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The Future of Location Based Marketing

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The Future of Location Based Marketing
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If you want to get a sniff of where Location Based Marketing is headed, you have to go where the leaders are and listen. A good friend of Loyalty Truth, Ron Stack attended the Location Based Marketing Summit held recently in New York. Ron is CEO of, a social shopping network based in Boca Raton, Florida. This report was filed by Loyalty Truth with Ron’s help and published first in The Wise Marketer this week.

The conference blended strategic and tactical insights about location-based marketing techniques, and most of the speakers observed that location based marketing is still in its earliest stages, and getting consumers to ‘check in’ digitally is only the beginning of this emerging marketing technique’s possibilities.

The principal strategic focus of the conference, however, was on consumer engagement and how to increase it. Several speakers referred to Forrester’s recent finding that regular use of the ‘check in’ model was still in single-digit percentages, and that consumer awareness of these services wasn’t much higher – a report that has however been disputed at least once.

Either way, with estimates of more than 12 million people playing what consumers will initially consider “the location game”, smartphone penetration reaching 9% of the handset market, and SMS usage covering 95% of all wireless customers, it is clear that almost all consumers can be reached with marketing messages via a mobile handset.

Ian Schafer, CEO for Deep Focus, discussed ways in which marketers could use the technique for more effective marketing, suggesting that it can grow customer loyalty, increase relevance, and provide useful data and insights. He considers the smartphone to be “the next generation loyalty card”, with targeted deals and discounts being available upon check-in (or perhaps even without a digital check-in). By way of example, he highlighted ShopKick, which has a hardware platform that pushes reward currency to the consumer as soon as they enter the merchant’s store (without the consumer even having to check-in or make a purchase).

Overall, it was agreed that location-based applications can at least provide:

  • People – other users who might have something in common with the user;
  • Content – messages or offers based on what the user likes that is at/near her location;
  • Time and Place – targeted, timely messages or offers based on where the user is right now;
  • Context – communications based on prior behaviour, as tracked by the location-based device.

The potential of location-based data is that it can drive better business decisions by adding additional dimensions (i.e. time and place, captured over time in real-time) to what is otherwise known about each consumer’s behaviour. One great example cited was the Microsoft Bing ‘Home Turf Finder’ for the World Cup, which identified certain bars in New York City as “home turf” for fans of a particular team. The determinations were based in part on editorial sources such as Thrillist, but were mostly derived from ‘heat maps’ of consumers who had checked in or tweeted their support as well as their location.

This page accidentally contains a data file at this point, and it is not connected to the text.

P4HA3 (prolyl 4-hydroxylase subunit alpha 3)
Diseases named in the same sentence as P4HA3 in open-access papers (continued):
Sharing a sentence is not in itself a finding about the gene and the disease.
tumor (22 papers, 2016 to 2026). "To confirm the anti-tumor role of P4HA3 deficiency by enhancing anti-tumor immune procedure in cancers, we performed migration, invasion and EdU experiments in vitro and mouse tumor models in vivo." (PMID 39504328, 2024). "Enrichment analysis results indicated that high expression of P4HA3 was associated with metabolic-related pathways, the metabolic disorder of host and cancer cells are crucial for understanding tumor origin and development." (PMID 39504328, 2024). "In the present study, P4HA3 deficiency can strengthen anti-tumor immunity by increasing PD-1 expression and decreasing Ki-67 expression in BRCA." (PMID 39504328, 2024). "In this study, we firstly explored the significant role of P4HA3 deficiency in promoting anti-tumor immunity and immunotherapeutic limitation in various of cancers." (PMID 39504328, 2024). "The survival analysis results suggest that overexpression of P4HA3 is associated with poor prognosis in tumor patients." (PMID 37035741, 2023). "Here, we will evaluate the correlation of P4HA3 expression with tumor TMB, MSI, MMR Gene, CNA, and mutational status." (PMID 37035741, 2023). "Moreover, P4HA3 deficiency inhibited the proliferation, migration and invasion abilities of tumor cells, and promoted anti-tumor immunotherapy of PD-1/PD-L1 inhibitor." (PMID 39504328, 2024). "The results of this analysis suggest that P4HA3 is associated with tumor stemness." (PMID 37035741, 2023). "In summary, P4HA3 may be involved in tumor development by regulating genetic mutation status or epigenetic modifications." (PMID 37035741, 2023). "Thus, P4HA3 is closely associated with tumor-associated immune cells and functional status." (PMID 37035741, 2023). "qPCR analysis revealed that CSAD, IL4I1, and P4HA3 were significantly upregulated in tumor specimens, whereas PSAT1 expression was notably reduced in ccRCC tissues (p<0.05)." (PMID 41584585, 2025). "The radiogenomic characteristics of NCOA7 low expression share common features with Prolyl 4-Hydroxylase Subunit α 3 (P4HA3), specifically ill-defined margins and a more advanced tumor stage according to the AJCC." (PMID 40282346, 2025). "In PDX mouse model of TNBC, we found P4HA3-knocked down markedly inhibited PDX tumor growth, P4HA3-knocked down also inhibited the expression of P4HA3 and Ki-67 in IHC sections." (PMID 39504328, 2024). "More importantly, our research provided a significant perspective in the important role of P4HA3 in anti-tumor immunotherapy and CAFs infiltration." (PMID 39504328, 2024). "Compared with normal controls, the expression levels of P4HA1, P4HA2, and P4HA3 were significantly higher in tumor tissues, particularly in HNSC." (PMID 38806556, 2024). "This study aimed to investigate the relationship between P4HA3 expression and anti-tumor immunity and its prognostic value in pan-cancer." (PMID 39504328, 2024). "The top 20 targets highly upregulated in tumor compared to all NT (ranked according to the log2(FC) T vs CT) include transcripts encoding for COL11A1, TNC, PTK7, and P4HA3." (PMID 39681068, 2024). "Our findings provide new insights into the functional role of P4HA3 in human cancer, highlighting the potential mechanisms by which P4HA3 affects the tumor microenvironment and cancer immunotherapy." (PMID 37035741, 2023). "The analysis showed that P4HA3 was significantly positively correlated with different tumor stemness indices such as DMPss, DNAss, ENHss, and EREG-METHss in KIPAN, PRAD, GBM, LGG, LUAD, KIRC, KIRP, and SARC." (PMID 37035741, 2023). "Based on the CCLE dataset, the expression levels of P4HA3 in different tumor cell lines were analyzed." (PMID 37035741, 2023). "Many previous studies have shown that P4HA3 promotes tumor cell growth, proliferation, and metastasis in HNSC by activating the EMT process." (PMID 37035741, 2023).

Several speakers also noted Google’s recent announcement that 30% of mobile searches and 20% of all internet searches have local intent, and said that all of the major players (e.g. Facebook, Google, and even wireless carriers) were already focusing on local information.

There was also considerable discussion of Groupon, although some panellists expressed doubts that the “deep discount, deal of the day” model provides sustainable customer growth. Speakers agreed, however, that geo-targeting adds value by increasing both relevance and personalisation.

Overall, panellists agreed that there is great demand for marketers to engage with consumers at “the right place and the right time, all the time”. Mobile couponing, despite being a fragmented space, seems to have taken hold. As a result, one area in which technological developments are anticipated is indoor navigation, where GPS signals are sometimes degraded and are not designed to be accurate enough for navigation within a store.

Finally, the issue of consumer privacy arose in almost every session. John Nicholson of law firm Pillsbury Winthrop Shaw Pittman concluded that “the more value a marketer delivers, the more information a consumer is likely to share”, and that an application that seems to exist only for marketing purposes is unlikely to gain the consumer’s trust.

Editor’s note: My thanks to Ron Stack for filing this report and for pushing the envelope on customer loyatly, bringing local merchants into the game with



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New Event Calendar for Loyalty Marketers

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